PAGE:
WASHINGTON -- The Congressional Budget Office reduced its estimate of the U.S. budget deficit for the current fiscal year Tuesday but said sluggish economic growth and stubbornly high unemployment will cause the improvement to be short-lived.
The CBO said the deficit will fall to $514 billion in the fiscal 2014 year that ends Sept. 30, down from its previous estimate of $560 billion and a fiscal 2013 deficit of $680 billion.
The deficit will decline further to $478 billion in fiscal 2015, the CBO said, but the gap for that year will be $100 billion larger than previously estimated.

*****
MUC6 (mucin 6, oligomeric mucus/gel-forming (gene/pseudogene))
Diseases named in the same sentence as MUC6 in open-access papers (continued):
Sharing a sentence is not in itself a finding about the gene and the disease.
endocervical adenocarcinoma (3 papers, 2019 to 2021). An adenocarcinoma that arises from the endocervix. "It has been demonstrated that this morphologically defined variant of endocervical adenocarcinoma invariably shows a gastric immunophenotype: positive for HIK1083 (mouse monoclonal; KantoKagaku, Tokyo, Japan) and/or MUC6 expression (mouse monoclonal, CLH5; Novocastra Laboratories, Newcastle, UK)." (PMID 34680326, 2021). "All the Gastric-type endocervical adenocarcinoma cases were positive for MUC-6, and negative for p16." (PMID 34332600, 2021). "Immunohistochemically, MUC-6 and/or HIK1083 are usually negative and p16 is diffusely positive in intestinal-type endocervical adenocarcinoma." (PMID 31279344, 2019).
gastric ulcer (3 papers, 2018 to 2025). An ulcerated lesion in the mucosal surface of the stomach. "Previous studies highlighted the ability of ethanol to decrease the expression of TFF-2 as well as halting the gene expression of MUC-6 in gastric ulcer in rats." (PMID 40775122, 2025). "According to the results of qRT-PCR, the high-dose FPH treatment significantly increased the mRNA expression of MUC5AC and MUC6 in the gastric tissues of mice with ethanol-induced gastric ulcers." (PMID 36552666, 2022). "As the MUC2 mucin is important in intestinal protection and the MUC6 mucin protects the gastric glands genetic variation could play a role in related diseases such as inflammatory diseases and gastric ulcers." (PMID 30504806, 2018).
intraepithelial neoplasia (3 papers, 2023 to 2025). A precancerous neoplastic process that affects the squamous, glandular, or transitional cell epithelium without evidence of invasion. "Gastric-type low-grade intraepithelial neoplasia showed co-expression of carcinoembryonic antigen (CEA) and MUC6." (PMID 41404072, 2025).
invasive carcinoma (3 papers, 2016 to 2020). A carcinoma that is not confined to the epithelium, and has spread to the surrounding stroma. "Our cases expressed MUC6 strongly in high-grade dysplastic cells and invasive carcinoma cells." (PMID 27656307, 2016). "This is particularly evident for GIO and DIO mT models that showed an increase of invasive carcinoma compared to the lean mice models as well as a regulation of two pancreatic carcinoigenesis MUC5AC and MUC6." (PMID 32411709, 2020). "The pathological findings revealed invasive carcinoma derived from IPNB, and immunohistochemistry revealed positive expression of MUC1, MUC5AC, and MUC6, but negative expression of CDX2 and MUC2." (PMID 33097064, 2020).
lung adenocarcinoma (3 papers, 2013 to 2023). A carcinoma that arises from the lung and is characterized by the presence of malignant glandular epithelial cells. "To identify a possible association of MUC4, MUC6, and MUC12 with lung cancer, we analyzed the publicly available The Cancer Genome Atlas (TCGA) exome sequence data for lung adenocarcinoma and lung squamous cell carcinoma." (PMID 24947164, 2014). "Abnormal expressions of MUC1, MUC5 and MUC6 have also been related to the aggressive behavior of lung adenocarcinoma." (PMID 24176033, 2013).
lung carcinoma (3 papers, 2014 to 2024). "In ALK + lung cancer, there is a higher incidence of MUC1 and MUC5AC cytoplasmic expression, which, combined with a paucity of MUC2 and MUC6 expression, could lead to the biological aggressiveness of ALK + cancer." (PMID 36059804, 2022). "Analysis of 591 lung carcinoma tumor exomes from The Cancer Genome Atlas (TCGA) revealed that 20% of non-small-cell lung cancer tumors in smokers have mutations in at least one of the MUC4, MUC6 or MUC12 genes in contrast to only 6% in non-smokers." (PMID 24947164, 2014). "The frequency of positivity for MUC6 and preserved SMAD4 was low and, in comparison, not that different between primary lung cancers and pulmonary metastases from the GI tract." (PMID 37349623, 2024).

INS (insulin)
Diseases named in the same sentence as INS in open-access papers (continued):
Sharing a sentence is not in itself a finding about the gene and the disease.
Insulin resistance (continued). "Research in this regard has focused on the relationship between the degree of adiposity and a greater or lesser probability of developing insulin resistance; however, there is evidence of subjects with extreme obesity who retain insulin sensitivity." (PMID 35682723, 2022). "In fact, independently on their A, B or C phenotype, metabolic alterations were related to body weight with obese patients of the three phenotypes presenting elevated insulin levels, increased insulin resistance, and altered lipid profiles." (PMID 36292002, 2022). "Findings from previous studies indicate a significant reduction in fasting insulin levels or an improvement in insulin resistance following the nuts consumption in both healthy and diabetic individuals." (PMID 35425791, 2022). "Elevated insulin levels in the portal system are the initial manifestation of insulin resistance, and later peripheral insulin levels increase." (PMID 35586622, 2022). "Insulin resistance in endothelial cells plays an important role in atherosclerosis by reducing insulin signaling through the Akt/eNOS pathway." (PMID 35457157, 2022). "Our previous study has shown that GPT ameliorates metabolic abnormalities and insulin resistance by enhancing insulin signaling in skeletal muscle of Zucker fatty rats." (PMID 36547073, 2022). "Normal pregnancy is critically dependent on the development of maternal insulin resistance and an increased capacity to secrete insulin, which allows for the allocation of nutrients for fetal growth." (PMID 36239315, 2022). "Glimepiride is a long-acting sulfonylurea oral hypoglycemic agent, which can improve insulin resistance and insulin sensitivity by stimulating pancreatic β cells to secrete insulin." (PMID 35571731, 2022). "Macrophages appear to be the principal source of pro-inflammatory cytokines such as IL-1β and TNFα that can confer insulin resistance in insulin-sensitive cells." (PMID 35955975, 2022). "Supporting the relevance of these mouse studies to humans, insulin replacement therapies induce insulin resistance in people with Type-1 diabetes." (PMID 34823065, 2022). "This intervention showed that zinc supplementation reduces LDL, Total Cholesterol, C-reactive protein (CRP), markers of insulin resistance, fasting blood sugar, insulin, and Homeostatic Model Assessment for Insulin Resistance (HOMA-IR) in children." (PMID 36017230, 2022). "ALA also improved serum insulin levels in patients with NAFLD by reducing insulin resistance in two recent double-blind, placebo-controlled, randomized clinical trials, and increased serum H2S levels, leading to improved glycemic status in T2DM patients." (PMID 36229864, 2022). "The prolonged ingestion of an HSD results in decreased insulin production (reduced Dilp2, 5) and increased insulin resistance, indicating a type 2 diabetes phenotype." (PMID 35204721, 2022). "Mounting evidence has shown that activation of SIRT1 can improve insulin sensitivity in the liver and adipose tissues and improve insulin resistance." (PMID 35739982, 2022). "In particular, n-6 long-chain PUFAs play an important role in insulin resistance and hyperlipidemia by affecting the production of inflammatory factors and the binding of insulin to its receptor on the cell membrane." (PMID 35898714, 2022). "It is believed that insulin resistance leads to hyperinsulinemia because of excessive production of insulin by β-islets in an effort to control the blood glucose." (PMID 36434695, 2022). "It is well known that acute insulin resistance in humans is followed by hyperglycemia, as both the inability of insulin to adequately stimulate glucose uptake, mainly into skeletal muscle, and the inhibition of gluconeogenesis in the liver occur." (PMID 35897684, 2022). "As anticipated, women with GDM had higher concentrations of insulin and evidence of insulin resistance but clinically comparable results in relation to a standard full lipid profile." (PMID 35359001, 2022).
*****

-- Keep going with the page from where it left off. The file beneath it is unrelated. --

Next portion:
The deficits will start to grow steadily thereafter as the economy struggles with an unemployment rate that fails to fall below 6.0 percent until late 2016, the nonpartisan budget referee agency said.
The report may take some immediate pressure off Congress for further deficit reduction, but makes clear that there are still major fiscal challenges ahead associated with the cost of caring for the fast-retiring Baby Boom generation and a chronically low participation in the labor force among Americans.
The CBO sharply cut its projections of U.S. GDP growth in 2015 by a full percentage point to 3.4 percent, where it also stays for 2016, down nearly a full point from the CBO's previous estimates.
"CBO estimates that the economy will continue to have considerable unused labor and capital resources, or 'slack' for the next few years," the agency said in the report.